Russia destroys its last chemical weapons

Vladimir Putin has presided over a ceremony showing on television the elimination of Russia’s last declared chemical weapons. The Organization for the Prohibition of Chemical Weapons presented a certificate to that country on November 10, 2017, marking the full destruction of the 39,967 metric tons of Russian chemical weapons.

According to the Chemical Weapons Convention, which the US and Russia signed in 1993, initially they were both supposed to destroy their stockpiles by 2007, but as that deadline approached, neither country was on schedule, so the date was extended to 2012. Russia later set 2020 for its own deadline, while the US now expects to reach the goal by the end of 2023.

Sources: New York Times, Sept 27, 2017 and OPCW.

Corbyn and Chomsky win

Jeremy Corbyn, the British Labour Party leader, received the Sean MacBride Peace Prize, along with Noam Chomsky and an organization of Japanese activists opposing a military base. The award was conferred in Geneva on December 9. 2017 by the International Peace Bureau to Corbyn, Chomsky, and the All Okinawa Council Against Henoko New Base.

IPB honoured Corbyn for his longtime work with the Campaign for Nuclear Disarmament. However, the British press barely mentioned Corbyn’s award.

Source: RT, Dec. 10, 2017

Syrian chemical arms investigation curtailed

On November 16, 2017 at the United Nations Security Council, Russia vetoed a resolution to extend the life of a panel investigating who is using chemical weapons in the Syrian war.

The panel has found that chemical poisons have been used by both the Syrian government’s military and the Islamic State. Eleven of the 15 members of the Security Council voted in favor of the the US-led resolution to extend the panel’s mandate but Russia and Bolivia opposed it and China and Egypt abstained.

Russia had required methodological changes in the panel’s work, for it had disliked its report, which found the Syrian military responsible for a sarin attack in northern Syria. The US and other member States had defended the panel’s methods and accused Russia of trying to neuter its ability to identify who is behind the chemical weapons attacks.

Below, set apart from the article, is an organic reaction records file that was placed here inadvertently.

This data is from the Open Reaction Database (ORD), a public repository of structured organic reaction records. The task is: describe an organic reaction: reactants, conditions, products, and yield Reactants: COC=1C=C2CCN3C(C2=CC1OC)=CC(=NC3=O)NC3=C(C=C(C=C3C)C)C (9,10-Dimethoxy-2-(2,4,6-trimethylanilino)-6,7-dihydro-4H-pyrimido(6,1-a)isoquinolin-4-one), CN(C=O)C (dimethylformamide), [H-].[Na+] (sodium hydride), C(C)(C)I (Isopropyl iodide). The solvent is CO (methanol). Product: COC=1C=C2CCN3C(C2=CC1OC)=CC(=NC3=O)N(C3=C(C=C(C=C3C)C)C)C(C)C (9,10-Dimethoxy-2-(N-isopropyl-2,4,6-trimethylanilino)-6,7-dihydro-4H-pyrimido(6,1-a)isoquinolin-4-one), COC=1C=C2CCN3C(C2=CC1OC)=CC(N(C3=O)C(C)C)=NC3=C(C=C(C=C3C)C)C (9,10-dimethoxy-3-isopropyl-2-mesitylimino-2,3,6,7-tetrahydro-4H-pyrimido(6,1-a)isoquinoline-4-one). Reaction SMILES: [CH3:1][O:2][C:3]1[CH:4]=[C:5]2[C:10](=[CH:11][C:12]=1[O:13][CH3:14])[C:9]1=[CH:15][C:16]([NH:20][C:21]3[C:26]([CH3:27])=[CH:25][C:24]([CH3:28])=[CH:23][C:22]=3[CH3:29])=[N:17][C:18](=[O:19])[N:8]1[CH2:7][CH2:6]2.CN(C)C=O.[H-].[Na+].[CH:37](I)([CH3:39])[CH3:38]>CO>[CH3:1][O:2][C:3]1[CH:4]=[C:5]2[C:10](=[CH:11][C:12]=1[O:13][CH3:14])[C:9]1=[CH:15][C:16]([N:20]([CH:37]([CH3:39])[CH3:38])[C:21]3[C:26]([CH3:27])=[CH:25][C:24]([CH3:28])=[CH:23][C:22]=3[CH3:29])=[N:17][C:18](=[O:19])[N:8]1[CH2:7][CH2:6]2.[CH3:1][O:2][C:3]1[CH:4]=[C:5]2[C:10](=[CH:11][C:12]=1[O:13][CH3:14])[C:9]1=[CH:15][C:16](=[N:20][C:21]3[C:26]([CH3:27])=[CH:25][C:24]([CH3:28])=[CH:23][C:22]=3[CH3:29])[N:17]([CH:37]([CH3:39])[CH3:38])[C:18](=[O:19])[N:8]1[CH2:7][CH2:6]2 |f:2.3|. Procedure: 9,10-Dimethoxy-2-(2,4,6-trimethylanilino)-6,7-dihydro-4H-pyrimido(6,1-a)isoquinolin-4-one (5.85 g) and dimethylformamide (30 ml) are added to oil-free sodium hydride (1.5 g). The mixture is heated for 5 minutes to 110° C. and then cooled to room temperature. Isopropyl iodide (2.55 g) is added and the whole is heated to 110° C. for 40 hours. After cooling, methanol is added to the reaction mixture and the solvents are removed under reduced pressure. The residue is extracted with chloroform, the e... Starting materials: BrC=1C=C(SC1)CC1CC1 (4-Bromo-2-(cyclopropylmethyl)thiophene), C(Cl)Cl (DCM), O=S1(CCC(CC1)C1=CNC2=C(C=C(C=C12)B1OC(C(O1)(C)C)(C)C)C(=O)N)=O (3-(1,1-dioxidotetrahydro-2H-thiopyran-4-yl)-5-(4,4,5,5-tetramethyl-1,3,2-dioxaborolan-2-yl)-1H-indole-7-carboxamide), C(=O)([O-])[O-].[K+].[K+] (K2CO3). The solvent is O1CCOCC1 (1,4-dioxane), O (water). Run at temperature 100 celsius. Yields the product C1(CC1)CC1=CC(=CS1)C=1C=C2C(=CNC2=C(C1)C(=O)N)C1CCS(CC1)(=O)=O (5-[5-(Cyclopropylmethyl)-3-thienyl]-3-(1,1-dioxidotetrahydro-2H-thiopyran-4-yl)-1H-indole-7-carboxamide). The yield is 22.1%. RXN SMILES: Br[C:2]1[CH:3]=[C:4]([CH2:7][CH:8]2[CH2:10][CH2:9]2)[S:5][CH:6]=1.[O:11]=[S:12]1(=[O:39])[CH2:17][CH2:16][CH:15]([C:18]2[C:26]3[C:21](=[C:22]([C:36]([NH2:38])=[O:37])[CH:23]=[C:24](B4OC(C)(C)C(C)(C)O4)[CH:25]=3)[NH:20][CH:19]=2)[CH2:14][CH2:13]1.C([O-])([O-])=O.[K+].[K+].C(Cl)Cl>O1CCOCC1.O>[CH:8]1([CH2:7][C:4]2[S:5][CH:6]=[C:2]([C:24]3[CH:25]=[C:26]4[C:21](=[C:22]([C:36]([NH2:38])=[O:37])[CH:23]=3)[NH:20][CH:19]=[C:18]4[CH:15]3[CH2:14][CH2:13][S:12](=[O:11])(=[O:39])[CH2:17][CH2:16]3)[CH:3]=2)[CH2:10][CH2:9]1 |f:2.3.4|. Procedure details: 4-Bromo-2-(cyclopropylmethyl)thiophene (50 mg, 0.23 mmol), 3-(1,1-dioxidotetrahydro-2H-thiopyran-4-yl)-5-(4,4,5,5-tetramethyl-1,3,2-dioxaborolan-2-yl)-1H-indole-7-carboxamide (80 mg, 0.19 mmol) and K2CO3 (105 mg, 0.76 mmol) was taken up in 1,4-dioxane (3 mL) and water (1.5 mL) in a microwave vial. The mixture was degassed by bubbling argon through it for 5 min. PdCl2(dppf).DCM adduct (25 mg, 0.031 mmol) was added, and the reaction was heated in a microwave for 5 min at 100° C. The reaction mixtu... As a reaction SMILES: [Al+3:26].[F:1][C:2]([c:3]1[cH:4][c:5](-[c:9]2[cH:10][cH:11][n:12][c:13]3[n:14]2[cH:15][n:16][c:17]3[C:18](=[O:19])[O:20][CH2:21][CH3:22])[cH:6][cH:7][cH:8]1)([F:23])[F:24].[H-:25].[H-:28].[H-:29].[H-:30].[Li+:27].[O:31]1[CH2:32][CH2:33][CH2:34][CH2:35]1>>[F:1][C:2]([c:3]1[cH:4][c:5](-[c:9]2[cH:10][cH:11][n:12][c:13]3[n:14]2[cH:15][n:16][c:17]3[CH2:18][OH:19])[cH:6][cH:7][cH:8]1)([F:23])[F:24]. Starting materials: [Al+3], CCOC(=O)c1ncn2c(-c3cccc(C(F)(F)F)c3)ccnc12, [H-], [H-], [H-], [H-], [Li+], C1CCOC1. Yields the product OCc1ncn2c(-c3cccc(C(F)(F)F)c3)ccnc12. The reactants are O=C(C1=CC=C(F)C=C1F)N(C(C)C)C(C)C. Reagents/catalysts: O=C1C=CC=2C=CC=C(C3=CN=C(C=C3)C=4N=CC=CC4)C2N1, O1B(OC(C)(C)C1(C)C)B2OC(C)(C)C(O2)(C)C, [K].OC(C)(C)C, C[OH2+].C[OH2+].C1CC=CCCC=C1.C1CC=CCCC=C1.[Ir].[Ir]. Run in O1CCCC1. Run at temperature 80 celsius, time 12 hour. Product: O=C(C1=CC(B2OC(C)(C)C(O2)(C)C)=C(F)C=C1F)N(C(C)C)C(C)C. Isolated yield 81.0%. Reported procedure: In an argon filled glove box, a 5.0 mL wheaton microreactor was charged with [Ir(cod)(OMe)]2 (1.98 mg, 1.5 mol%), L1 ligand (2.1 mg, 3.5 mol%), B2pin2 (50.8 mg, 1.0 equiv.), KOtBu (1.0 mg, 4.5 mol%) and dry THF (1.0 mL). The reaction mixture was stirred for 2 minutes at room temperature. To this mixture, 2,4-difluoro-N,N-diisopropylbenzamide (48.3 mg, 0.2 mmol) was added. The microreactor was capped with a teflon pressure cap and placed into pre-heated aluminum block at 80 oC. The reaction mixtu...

With the termination of the investigation, it probably will never be known who perpetrated all the chemical attacks in Syria.

Source: Rick Gladstone in New York Times, Nov. 16, 2017.

US No-First-Use Policy?

On November 15, 2017 Democratic Rep. Adam Smith of Washington introduced a bill to Congress making it US policy not to use nuclear weapons first. Calling them “instruments of deterrence,” he said that a “declaratory policy of not using nuclear weapons first will increase strategic stability, particularly in a crisis, reducing the risk of miscalculation that could lead to an unintended all-out nuclear war.”

While Smith’s bill falls short of calling for abolition of the weapons in accordance with the Treaty on the Prohibition of Nuclear Weapons (TPNW), peace activists would welcome its passage for the same reasons that Smith had adduced.

Source: John Hallam, Google Nuclear News List Group.

INF and Russian missiles

NATO’s Nuclear Planning Group met in November to hear remarks from US Secretary of Defense James Mattis. He showed intelligence evidence that Russia is secretly deploying nuclear-armed medium-range ballistic missiles.

With its satellite imagery, the US believes it can prove that Moscow has a new ground-launched, nuclear-capable cruise missile, the SSC-8, which would violate the INF Treaty that Reagan and Gorbachev signed 30 years ago.

Mattis told the top-secret meeting in Brussels that NATO must find a common position on forcing the Russians to return to compliance with the INF Treaty, with coercion if necessary. One option calls for the US to develop new medium range missiles itself.

Source: Spiegel Online, Dec. 8, 2017, reporting article by Matthias Gebauer, Christoph Schult and Klaus Wiegrefe

Good news

Murray Thomson’s Good News Service reports on some cheerful facts from the astronaut Chris Hadfield:

Peace Magazine Jan-Mar 2018

Peace Magazine Jan-Mar 2018, page 2. Some rights reserved.

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